Just a few months ago, my family and I lived a pretty normal life.  I am a teacher, so I was home on summer vacation with my children (Jack-4, Henry-3, Nora- 16 months).  We spent our days playing, and when my husband, John, got off work, you could probably find us swimming in our pool.  It was our first summer having a pool and we were all so excited. On the weekends, we spent time as a family doing the typical family outings, swimming, playing. You name it, we probably did it.  About a month into my summer break, our lives changed, and not in a good way.

In 2015 while nursing our second child, Henry, I found a lump in my breast, but the doctor felt as though it was a milk gland seeing that I was only four months post-partum and was nursing my baby.  Here I was in 2018, nursing our third child, Nora, and I found a lump in the same breast, but this time, it was much bigger. I tried not to think much of it as it was just thought to be a milk gland before, but in the back of my mind, I knew it wasn’t.  It was too big, too hard, and much larger than before. I made an appointment with my doctor, and after a series of tests, I was diagnosed with Breast Cancer on July 13, 2018.

I am 33 years old.  I have a good life, I’m a mom, a wife, healthy; I guess I always had that thought that I’m too young, something like this could never happen to me.  I was never vigilant about doing the breast exams like the doctor tells you to do, and had I not been nursing my baby, I more than likely would not have found the lump. The thing is, cancer does not discriminate against age, and here I am, 33 years old, diagnosed with stage 3 Breast Cancer.

The rest of my summer break was spent at an exhausting number of doctor appointments, tests, scans, and I was in a constant state of worry.  I felt like my time with my family was ripped right out from underneath me, and every appointment brought worse news. I went from thinking that the lump could just be removed, to end up at the realization that this was much more involved than we originally thought.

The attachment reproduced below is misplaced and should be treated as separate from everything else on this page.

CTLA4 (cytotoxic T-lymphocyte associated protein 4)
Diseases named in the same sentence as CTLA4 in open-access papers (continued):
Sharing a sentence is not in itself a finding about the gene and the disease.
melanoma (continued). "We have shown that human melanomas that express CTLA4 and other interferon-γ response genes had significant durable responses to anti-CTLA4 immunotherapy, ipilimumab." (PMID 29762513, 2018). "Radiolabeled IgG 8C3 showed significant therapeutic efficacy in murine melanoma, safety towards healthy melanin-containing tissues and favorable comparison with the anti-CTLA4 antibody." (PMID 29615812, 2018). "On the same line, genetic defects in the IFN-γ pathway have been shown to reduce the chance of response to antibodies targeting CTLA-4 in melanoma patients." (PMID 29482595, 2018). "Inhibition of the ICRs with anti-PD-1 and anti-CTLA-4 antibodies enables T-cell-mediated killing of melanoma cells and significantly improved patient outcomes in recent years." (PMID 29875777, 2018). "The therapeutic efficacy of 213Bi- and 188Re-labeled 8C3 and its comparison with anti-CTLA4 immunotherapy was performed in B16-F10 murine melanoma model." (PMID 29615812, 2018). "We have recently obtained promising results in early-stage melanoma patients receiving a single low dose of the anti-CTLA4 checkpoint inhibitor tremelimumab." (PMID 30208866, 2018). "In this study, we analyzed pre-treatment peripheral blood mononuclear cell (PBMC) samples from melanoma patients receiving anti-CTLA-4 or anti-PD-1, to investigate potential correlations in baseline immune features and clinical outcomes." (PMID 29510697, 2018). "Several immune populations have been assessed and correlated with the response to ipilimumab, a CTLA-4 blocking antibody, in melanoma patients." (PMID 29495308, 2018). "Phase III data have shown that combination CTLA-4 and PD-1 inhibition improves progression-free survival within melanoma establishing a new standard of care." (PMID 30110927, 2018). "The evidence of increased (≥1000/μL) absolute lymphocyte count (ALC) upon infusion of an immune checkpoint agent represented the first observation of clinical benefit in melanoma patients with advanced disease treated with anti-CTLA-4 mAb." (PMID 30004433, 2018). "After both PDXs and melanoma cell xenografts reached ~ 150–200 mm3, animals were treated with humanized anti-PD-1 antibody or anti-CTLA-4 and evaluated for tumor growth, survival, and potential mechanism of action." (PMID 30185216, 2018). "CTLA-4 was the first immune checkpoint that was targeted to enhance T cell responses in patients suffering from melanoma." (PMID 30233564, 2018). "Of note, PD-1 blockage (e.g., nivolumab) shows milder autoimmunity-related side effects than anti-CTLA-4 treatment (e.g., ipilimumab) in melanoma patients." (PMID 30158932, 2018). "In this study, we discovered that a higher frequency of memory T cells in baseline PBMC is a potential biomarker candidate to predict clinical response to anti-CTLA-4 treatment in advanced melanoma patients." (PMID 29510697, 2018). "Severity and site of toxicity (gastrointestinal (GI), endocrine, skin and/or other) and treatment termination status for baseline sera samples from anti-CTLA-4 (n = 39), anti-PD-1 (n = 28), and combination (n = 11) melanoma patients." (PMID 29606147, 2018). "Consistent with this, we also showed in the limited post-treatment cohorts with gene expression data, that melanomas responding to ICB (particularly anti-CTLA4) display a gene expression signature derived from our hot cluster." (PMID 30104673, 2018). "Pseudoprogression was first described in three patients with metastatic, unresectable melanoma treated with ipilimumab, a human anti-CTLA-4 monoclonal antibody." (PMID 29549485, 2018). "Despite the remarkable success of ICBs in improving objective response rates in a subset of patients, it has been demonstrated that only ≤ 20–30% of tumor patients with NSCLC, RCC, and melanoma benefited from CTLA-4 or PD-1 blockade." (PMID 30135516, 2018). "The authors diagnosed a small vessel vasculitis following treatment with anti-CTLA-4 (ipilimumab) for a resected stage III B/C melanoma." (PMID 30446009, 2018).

On August 7th, 2018, I underwent a double mastectomy as well as the removal of five cancerous lymph nodes under my arm.  My doctors are confident that the cancer was removed, but that was just the first step. I will not be returning to work this school year.  Instead, I have a long road ahead of me of chemotherapy, radiation, and about a handful of more surgeries. This is just the beginning.

Our lives have greatly changed in such a short amount of time.  My husband and I try to keep our children’s lives as normal as we can.  Each night, I sit in bed with my kids and talk about their days and something fun they did, their friends they played with at school, or something silly we did at home.  But now, that time is spent with them asking me if I can lay down yet or if it still hurts too much, when I will not be sick anymore, or, if I have to go to the hospital again.  This hasn’t been easy. This isn’t something I ever thought I would have to put my family through. We are extremely thankful for what we have, for the people in our lives, the outpouring of help and support, and for the strength that we have found in each other.  Again, this is just the beginning, but I hope a year’s time, two years’ time, however long it takes, that I will be able to lay in bed with my kids at night, not sit, and tell them, “no, Mommy is not sick anymore.”
  • Norene De Laurentis  
    • $50 
    • 33 mos
  • Nicole Romano-Docherty  
    • $15 
    • 33 mos
  • Antoinette DeLaurentis 
    • $50 
    • 33 mos
  • Anonymous 
    • $100 
    • 33 mos
  • Molly Higgins 
    • $25 
    • 33 mos
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Organizer and beneficiary

Jacquelyn Marie 
DeMotte, IN
Mary Scudella 
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